Sun, Nov 06, 2016 - Page 16 News List

Germany denies China’s claims of protectionism

BEIJING PROTESTS:Berlin has opened reviews of Chinese takeover offers for semiconductor supplier Aixtron SE and the lamps division of Osram Licht AG

Bloomberg

A German deputy economy minister said the country is not drifting toward protectionism, responding to Chinese government calls for Germany to be open to foreign investment.

Germany remains “one of the most open economies in the world,” even as it scrutinizes Chinese takeovers in some technology sectors, German Deputy Minister for Economic Affairs and Energy Matthias Machnig said on Friday in a Bloomberg TV interview from Hong Kong.

He rejected the notion that German Chancellor Angela Merkel’s government is engaging in “a kind of new protectionism.”

“This is not true,” said Machnig, whose ministry reviews foreign private investment in Germany. “We had, let’s say, 300 companies and mergers and acquisitions from Chinese companies in the last year. Two or three are now discussed because of security reasons or military questions.”

Germany last month opened reviews of Chinese takeover offers for semiconductor supplier Aixtron SE and the general lamps division of Osram Licht AG. German Minister for Economic Affairs and Energy Sigmar Gabriel earlier this year voiced opposition to a purchase of German robot maker Kuka AG by China’s Midea Group Co (美的集團).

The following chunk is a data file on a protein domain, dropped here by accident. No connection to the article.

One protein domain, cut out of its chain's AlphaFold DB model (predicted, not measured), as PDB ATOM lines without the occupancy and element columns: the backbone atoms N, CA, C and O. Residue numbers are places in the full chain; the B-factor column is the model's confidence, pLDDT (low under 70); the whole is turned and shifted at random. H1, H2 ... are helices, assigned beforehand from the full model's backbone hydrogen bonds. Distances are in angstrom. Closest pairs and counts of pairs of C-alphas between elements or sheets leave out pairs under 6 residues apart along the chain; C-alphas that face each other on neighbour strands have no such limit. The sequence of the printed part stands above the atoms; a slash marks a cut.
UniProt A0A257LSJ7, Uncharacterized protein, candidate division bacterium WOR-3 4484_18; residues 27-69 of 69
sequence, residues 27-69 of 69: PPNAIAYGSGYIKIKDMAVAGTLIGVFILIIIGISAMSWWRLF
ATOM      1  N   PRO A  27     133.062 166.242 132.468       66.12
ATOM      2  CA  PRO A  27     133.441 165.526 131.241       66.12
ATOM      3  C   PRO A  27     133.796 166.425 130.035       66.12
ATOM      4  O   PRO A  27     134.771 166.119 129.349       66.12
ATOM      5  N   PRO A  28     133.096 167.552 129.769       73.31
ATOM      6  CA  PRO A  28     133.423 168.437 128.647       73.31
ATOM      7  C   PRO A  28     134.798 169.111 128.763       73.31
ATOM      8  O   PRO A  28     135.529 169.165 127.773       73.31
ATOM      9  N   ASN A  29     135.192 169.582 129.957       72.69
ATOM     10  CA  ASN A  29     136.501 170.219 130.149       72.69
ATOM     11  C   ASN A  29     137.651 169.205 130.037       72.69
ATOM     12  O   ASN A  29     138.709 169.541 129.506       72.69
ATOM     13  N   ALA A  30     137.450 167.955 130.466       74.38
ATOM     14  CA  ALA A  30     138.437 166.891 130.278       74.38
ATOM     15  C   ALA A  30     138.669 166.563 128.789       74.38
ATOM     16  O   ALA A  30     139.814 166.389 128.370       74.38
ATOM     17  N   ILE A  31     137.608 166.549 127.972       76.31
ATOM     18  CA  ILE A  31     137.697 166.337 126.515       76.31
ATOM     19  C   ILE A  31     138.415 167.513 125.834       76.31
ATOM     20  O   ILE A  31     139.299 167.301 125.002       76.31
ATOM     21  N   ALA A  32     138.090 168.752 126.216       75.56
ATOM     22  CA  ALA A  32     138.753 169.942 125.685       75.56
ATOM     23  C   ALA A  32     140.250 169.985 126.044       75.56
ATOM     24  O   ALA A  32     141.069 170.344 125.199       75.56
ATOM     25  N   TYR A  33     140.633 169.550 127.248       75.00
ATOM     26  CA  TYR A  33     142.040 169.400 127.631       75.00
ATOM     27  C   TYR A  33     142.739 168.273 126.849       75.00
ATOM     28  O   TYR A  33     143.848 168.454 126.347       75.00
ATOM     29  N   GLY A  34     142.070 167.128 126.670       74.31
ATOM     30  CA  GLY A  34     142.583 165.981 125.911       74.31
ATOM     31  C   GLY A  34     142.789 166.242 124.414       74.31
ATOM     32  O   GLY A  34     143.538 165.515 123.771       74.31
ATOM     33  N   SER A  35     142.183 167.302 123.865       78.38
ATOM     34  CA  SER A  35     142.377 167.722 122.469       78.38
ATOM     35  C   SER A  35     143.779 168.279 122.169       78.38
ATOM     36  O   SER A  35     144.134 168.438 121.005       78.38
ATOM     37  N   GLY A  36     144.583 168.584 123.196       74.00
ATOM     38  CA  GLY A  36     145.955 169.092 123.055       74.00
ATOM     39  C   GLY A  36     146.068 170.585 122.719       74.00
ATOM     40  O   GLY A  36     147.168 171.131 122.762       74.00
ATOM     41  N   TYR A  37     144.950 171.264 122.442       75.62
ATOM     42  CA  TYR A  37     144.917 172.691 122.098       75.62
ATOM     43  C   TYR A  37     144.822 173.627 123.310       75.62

Commenting on the Aixtron case, Chinese Ministry of Commerce spokesman Shen Danyang (沈丹陽) on Wednesday said that China hopes Germany can treat Chinese companies’ investment with a rational, objective attitude.

China wants Germany to create a good environment for Chinese investments, Shen said in Beijing.

Chinese companies have announced or completed acquisitions in Germany valued at a record 11.3 billion euros (US$12.59 billion) this year, almost eight times the level of last year, according to data compiled by Bloomberg.

Gabriel was in China this week for talks with government officials.

Machnig said the German team addressed imbalances in the trade relationship between China and the EU, including “huge overcapacities” in areas such as steel production.

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